The Lord, in Hosea 11, says:
“When Israel was a child, I loved him…
I taught Ephraim to walk, taking them by their arms…
I healed them.
I drew them with gentle cords, with bands of love…
I was to them as those who take the yoke from their neck.
I stooped and fed them…
My people are bent on backsliding from Me…
How can I give you up, Ephraim?
How can I hand you over, Israel? …
My heart churns within Me;
My sympathy is stirred.
I will not execute the fierceness of My anger…
God’s Faithfulness and Man’s Unfaithfulness
This is a glorious picture of the working of divine love. The prophet refers to God’s relationship with His people, beginning at the time Moses gave the Lord’s message to Pharaoh to let His people go (Exodus 4:22, 23) and continuing on. And he records the benefits the Israelites had received from the Lord and their ungratefulness for His love.
The Lord had every reason to reject Israel because of their negative response to His mercy (Ezekiel 16:1–8). But instead, He affirmed, “I taught Ephraim to walk, taking them by their arms” illustrating His loving care to His people. Just as an affectionate parent trains his child to walk, holding it up by the arms when it falls, so the Lord dealt with Israel (Deuteronomy 1:31; 33:27; Jeremiah 31:32). He was most patient with His unloving people (Deuteronomy 32:10).
And the Lord healed Israel from their diseases as seen in Exodus 15:26, “If you diligently heed the voice of the LORD your God and do what is right in His sight, give ear to His commandments and keep all His statutes, I will put none of the diseases on you which I have brought on the Egyptians. For I am the LORD who heals you.” And He gave them hope, “I have seen his ways, and will heal him; I will also lead him, and restore comforts to him and to his mourners” (Isaiah 57:18).
Also, the Almighty, drew His people with gentle cords of love. “Yes, I have loved you with an everlasting love; Therefore with lovingkindness I have drawn you” (Jeremiah 31:3). He used neither harsh cords nor iron bands, but drew them by rational means, entreating their minds and appealing to their affections. He said, “come let us reason together” (Isaiah 1:18). God drew them in a way suitable to their dignity, as made in His image (Genesis 1:26, 27).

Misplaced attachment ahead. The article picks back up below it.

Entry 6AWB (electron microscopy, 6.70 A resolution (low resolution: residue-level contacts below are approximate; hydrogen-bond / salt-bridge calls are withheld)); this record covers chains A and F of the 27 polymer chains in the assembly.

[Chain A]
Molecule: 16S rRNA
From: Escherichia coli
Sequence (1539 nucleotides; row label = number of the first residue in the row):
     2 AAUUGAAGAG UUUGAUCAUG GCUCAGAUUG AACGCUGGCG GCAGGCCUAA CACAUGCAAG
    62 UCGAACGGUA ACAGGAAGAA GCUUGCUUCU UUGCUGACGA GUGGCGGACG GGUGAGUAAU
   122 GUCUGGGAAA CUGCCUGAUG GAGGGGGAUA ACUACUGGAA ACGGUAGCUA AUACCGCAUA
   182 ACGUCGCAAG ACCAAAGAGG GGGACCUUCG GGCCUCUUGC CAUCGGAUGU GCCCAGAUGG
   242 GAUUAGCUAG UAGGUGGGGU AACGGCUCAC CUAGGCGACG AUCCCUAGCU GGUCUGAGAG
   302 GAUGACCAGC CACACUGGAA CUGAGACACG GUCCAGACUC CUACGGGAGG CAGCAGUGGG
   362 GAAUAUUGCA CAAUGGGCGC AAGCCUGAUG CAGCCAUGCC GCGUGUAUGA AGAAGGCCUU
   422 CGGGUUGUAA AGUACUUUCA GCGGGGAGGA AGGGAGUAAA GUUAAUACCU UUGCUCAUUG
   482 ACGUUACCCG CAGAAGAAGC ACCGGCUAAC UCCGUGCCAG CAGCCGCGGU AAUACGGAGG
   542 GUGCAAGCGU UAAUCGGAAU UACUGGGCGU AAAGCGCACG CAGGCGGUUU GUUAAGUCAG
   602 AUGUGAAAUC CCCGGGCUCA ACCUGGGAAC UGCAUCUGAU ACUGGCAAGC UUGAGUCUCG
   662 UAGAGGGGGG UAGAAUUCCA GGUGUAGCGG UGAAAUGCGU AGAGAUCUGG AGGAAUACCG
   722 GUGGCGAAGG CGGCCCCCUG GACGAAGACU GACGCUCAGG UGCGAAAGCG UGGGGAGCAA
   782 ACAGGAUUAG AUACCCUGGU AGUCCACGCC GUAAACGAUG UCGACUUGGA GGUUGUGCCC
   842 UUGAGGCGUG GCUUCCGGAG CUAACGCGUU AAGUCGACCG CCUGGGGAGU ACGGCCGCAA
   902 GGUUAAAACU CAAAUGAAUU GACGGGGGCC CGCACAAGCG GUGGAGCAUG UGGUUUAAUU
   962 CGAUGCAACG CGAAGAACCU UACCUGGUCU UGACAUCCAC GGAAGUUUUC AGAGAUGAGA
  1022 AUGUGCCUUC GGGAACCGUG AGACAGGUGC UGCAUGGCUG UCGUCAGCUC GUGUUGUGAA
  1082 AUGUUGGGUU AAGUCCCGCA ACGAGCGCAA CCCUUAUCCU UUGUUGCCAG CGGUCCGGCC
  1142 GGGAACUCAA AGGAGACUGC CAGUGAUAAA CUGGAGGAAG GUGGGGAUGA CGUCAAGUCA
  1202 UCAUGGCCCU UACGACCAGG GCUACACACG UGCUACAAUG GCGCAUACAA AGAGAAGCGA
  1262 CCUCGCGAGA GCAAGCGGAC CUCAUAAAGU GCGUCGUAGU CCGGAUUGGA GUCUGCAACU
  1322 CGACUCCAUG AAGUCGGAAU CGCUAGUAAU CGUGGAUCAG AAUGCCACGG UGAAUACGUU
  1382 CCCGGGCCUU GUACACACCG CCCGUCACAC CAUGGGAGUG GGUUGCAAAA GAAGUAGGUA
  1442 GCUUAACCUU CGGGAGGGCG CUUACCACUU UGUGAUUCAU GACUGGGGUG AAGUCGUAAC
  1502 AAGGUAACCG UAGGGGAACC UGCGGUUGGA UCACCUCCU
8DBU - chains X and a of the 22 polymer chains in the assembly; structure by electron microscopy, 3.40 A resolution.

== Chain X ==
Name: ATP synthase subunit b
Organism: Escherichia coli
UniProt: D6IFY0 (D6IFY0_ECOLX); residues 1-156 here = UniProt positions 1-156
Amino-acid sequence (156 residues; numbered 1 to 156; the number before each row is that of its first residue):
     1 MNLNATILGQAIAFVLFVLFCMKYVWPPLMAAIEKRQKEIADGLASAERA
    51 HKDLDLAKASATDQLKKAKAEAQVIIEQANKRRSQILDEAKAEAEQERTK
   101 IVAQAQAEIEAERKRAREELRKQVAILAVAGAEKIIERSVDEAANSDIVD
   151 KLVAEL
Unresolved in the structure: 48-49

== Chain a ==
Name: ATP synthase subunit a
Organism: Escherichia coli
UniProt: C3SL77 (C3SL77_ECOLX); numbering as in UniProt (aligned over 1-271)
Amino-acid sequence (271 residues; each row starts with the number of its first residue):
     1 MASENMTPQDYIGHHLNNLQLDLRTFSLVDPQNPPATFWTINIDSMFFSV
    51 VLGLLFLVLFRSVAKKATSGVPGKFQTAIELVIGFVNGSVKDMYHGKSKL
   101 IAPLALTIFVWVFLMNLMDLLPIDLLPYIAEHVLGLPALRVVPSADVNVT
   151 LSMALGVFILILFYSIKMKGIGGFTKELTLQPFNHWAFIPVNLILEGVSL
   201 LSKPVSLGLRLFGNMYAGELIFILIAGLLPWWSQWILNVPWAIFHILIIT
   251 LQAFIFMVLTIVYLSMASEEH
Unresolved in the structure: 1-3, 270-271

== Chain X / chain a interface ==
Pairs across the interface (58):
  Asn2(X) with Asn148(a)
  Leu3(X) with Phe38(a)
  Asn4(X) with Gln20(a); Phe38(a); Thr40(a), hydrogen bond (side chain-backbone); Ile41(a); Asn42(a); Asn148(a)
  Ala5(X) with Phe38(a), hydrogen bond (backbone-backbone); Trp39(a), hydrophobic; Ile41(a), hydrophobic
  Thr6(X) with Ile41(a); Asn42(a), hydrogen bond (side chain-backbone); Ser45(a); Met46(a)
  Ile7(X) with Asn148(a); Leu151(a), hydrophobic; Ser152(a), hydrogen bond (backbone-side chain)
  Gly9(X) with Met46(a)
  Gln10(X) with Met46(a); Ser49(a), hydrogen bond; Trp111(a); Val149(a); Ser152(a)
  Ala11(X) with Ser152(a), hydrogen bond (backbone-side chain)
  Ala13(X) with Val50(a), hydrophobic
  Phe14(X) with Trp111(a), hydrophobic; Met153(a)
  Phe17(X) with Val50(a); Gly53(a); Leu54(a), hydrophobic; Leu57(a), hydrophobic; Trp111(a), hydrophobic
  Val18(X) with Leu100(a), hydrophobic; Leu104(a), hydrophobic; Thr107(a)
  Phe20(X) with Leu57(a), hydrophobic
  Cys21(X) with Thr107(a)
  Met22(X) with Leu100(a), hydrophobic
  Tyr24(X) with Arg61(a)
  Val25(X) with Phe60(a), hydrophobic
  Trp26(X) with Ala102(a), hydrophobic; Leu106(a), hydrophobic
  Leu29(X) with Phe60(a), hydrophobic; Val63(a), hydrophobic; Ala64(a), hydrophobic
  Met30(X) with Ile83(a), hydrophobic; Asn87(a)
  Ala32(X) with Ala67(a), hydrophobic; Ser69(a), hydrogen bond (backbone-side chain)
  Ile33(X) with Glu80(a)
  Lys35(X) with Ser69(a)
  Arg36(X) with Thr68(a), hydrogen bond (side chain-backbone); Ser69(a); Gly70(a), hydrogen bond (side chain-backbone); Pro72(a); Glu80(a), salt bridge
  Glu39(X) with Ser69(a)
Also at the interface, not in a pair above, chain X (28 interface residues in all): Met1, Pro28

But Israel rejected God and turned to idolatry, especially to Baalim (Hosea 2:17). Yet, in spite of their faithlessness, the Lord granted Israel His saving mercy and tender compassion, along with abundant sustenance (Psalms 23:5). This made all the more inexcusable their resorting to other gods to satisfy their lusts. Although they deserved utter destruction because of their iniquities, the Lord, because of His enduring love and mercy, continued to invite them to repent (Jeremiah 31:20) .
God is a holy God (1 Peter 1:16) and He does not leave His children without correction when they sin. “For whom the Lord loves he chastens” (Hebrews 12:6). While man may punish to destroy, God punishes to correct and amend (Jeremiah 29:11). The holiness that cannot tolerate the guilty is also the holiness of truth and faithfulness (Romans 8:37–39; 1 John 4:16).
In working for the salvation of sinners, we should always follow God’s model of love and gently reach out for others (1 Corinthians 9:19–23; 1 Thessalonians 2:7, 8; 3:12; Hebrews 5:2). Christ drew us with the cords of a man when He became man, and lived and offered Himself for our redemption (John 12:32; Acts 10:38). The Son of God became a man to draw people with the cords of love, by partaking of a common nature with them. There is no greater love than that (John 3:16; 15:13).
In His service,